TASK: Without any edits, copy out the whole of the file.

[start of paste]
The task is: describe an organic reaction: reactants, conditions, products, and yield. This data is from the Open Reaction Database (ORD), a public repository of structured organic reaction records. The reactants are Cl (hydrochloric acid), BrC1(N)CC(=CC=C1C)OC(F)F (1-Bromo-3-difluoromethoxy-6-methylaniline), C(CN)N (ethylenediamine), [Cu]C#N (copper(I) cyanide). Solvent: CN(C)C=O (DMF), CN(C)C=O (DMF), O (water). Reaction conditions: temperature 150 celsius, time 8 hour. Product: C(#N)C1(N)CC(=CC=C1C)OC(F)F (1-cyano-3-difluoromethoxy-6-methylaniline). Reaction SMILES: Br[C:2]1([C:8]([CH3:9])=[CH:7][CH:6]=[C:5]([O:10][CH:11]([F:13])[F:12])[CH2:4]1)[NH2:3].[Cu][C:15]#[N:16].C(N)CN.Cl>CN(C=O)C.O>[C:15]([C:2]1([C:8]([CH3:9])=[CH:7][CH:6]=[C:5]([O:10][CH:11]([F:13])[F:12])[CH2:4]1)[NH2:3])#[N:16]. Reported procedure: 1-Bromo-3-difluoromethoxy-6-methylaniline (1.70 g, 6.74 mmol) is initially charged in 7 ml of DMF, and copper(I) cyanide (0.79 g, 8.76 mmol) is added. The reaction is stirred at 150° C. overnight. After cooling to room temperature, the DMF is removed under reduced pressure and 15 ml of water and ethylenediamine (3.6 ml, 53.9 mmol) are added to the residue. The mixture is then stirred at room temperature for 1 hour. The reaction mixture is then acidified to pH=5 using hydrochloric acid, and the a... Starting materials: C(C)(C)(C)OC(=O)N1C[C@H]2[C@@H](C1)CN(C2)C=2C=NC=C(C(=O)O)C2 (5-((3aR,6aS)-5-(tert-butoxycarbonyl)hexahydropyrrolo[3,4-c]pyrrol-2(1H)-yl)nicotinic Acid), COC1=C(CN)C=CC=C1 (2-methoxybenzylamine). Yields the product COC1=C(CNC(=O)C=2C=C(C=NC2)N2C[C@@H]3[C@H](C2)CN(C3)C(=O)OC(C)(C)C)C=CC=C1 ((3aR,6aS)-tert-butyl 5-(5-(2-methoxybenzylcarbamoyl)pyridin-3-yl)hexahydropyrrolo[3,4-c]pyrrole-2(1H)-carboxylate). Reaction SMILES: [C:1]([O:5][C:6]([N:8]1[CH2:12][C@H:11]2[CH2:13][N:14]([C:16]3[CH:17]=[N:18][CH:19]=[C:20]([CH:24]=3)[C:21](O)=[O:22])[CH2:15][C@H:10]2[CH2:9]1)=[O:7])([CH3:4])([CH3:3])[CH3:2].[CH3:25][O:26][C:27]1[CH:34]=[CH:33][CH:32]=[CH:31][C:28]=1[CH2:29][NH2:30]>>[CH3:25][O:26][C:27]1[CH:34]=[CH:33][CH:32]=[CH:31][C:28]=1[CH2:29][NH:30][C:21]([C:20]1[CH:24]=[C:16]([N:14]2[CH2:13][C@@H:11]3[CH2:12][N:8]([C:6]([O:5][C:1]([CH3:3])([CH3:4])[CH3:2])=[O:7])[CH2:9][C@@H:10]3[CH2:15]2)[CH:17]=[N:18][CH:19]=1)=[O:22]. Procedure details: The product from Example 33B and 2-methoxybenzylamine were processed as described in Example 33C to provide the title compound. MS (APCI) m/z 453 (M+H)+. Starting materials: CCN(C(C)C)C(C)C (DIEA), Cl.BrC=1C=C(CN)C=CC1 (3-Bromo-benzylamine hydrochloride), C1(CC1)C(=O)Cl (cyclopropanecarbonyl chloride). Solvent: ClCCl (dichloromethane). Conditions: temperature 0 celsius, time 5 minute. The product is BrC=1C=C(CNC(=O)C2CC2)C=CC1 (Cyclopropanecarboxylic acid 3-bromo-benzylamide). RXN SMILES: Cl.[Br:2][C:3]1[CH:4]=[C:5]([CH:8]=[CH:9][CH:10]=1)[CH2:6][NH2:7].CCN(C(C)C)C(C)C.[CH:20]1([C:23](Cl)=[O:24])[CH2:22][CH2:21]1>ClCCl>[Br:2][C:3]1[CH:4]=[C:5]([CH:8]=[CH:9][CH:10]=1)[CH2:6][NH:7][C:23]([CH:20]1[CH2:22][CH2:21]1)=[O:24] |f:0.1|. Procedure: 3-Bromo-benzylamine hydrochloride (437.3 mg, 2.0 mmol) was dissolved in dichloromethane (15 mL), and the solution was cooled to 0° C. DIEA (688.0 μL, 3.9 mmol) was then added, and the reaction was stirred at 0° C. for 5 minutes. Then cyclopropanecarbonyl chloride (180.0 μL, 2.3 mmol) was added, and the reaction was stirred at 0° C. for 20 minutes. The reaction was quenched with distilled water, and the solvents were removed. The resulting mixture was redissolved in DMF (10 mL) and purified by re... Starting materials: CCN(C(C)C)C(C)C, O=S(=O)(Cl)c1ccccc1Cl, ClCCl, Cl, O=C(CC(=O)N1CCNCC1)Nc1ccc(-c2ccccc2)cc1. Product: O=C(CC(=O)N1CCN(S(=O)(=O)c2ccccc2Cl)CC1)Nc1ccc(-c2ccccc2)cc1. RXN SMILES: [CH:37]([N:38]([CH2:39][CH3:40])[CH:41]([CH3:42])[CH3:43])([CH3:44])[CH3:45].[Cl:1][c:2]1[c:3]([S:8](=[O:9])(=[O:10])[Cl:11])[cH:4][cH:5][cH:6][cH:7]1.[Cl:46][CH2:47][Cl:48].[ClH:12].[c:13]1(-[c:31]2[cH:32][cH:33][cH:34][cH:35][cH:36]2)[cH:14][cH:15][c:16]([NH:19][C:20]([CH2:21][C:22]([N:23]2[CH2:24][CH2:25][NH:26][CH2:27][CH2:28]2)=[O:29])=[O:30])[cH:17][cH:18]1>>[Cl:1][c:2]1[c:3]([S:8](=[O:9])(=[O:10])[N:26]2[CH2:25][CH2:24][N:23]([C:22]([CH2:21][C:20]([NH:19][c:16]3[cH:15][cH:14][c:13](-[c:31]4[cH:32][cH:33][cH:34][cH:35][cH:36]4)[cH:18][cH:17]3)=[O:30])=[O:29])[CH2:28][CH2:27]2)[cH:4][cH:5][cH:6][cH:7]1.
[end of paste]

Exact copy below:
The task is: describe an organic reaction: reactants, conditions, products, and yield. This data is from the Open Reaction Database (ORD), a public repository of structured organic reaction records. The reactants are Cl (hydrochloric acid), BrC1(N)CC(=CC=C1C)OC(F)F (1-Bromo-3-difluoromethoxy-6-methylaniline), C(CN)N (ethylenediamine), [Cu]C#N (copper(I) cyanide). Solvent: CN(C)C=O (DMF), CN(C)C=O (DMF), O (water). Reaction conditions: temperature 150 celsius, time 8 hour. Product: C(#N)C1(N)CC(=CC=C1C)OC(F)F (1-cyano-3-difluoromethoxy-6-methylaniline). Reaction SMILES: Br[C:2]1([C:8]([CH3:9])=[CH:7][CH:6]=[C:5]([O:10][CH:11]([F:13])[F:12])[CH2:4]1)[NH2:3].[Cu][C:15]#[N:16].C(N)CN.Cl>CN(C=O)C.O>[C:15]([C:2]1([C:8]([CH3:9])=[CH:7][CH:6]=[C:5]([O:10][CH:11]([F:13])[F:12])[CH2:4]1)[NH2:3])#[N:16]. Reported procedure: 1-Bromo-3-difluoromethoxy-6-methylaniline (1.70 g, 6.74 mmol) is initially charged in 7 ml of DMF, and copper(I) cyanide (0.79 g, 8.76 mmol) is added. The reaction is stirred at 150° C. overnight. After cooling to room temperature, the DMF is removed under reduced pressure and 15 ml of water and ethylenediamine (3.6 ml, 53.9 mmol) are added to the residue. The mixture is then stirred at room temperature for 1 hour. The reaction mixture is then acidified to pH=5 using hydrochloric acid, and the a... Starting materials: C(C)(C)(C)OC(=O)N1C[C@H]2[C@@H](C1)CN(C2)C=2C=NC=C(C(=O)O)C2 (5-((3aR,6aS)-5-(tert-butoxycarbonyl)hexahydropyrrolo[3,4-c]pyrrol-2(1H)-yl)nicotinic Acid), COC1=C(CN)C=CC=C1 (2-methoxybenzylamine). Yields the product COC1=C(CNC(=O)C=2C=C(C=NC2)N2C[C@@H]3[C@H](C2)CN(C3)C(=O)OC(C)(C)C)C=CC=C1 ((3aR,6aS)-tert-butyl 5-(5-(2-methoxybenzylcarbamoyl)pyridin-3-yl)hexahydropyrrolo[3,4-c]pyrrole-2(1H)-carboxylate). Reaction SMILES: [C:1]([O:5][C:6]([N:8]1[CH2:12][C@H:11]2[CH2:13][N:14]([C:16]3[CH:17]=[N:18][CH:19]=[C:20]([CH:24]=3)[C:21](O)=[O:22])[CH2:15][C@H:10]2[CH2:9]1)=[O:7])([CH3:4])([CH3:3])[CH3:2].[CH3:25][O:26][C:27]1[CH:34]=[CH:33][CH:32]=[CH:31][C:28]=1[CH2:29][NH2:30]>>[CH3:25][O:26][C:27]1[CH:34]=[CH:33][CH:32]=[CH:31][C:28]=1[CH2:29][NH:30][C:21]([C:20]1[CH:24]=[C:16]([N:14]2[CH2:13][C@@H:11]3[CH2:12][N:8]([C:6]([O:5][C:1]([CH3:3])([CH3:4])[CH3:2])=[O:7])[CH2:9][C@@H:10]3[CH2:15]2)[CH:17]=[N:18][CH:19]=1)=[O:22]. Procedure details: The product from Example 33B and 2-methoxybenzylamine were processed as described in Example 33C to provide the title compound. MS (APCI) m/z 453 (M+H)+. Starting materials: CCN(C(C)C)C(C)C (DIEA), Cl.BrC=1C=C(CN)C=CC1 (3-Bromo-benzylamine hydrochloride), C1(CC1)C(=O)Cl (cyclopropanecarbonyl chloride). Solvent: ClCCl (dichloromethane). Conditions: temperature 0 celsius, time 5 minute. The product is BrC=1C=C(CNC(=O)C2CC2)C=CC1 (Cyclopropanecarboxylic acid 3-bromo-benzylamide). RXN SMILES: Cl.[Br:2][C:3]1[CH:4]=[C:5]([CH:8]=[CH:9][CH:10]=1)[CH2:6][NH2:7].CCN(C(C)C)C(C)C.[CH:20]1([C:23](Cl)=[O:24])[CH2:22][CH2:21]1>ClCCl>[Br:2][C:3]1[CH:4]=[C:5]([CH:8]=[CH:9][CH:10]=1)[CH2:6][NH:7][C:23]([CH:20]1[CH2:22][CH2:21]1)=[O:24] |f:0.1|. Procedure: 3-Bromo-benzylamine hydrochloride (437.3 mg, 2.0 mmol) was dissolved in dichloromethane (15 mL), and the solution was cooled to 0° C. DIEA (688.0 μL, 3.9 mmol) was then added, and the reaction was stirred at 0° C. for 5 minutes. Then cyclopropanecarbonyl chloride (180.0 μL, 2.3 mmol) was added, and the reaction was stirred at 0° C. for 20 minutes. The reaction was quenched with distilled water, and the solvents were removed. The resulting mixture was redissolved in DMF (10 mL) and purified by re... Starting materials: CCN(C(C)C)C(C)C, O=S(=O)(Cl)c1ccccc1Cl, ClCCl, Cl, O=C(CC(=O)N1CCNCC1)Nc1ccc(-c2ccccc2)cc1. Product: O=C(CC(=O)N1CCN(S(=O)(=O)c2ccccc2Cl)CC1)Nc1ccc(-c2ccccc2)cc1. RXN SMILES: [CH:37]([N:38]([CH2:39][CH3:40])[CH:41]([CH3:42])[CH3:43])([CH3:44])[CH3:45].[Cl:1][c:2]1[c:3]([S:8](=[O:9])(=[O:10])[Cl:11])[cH:4][cH:5][cH:6][cH:7]1.[Cl:46][CH2:47][Cl:48].[ClH:12].[c:13]1(-[c:31]2[cH:32][cH:33][cH:34][cH:35][cH:36]2)[cH:14][cH:15][c:16]([NH:19][C:20]([CH2:21][C:22]([N:23]2[CH2:24][CH2:25][NH:26][CH2:27][CH2:28]2)=[O:29])=[O:30])[cH:17][cH:18]1>>[Cl:1][c:2]1[c:3]([S:8](=[O:9])(=[O:10])[N:26]2[CH2:25][CH2:24][N:23]([C:22]([CH2:21][C:20]([NH:19][c:16]3[cH:15][cH:14][c:13](-[c:31]4[cH:32][cH:33][cH:34][cH:35][cH:36]4)[cH:18][cH:17]3)=[O:30])=[O:29])[CH2:28][CH2:27]2)[cH:4][cH:5][cH:6][cH:7]1.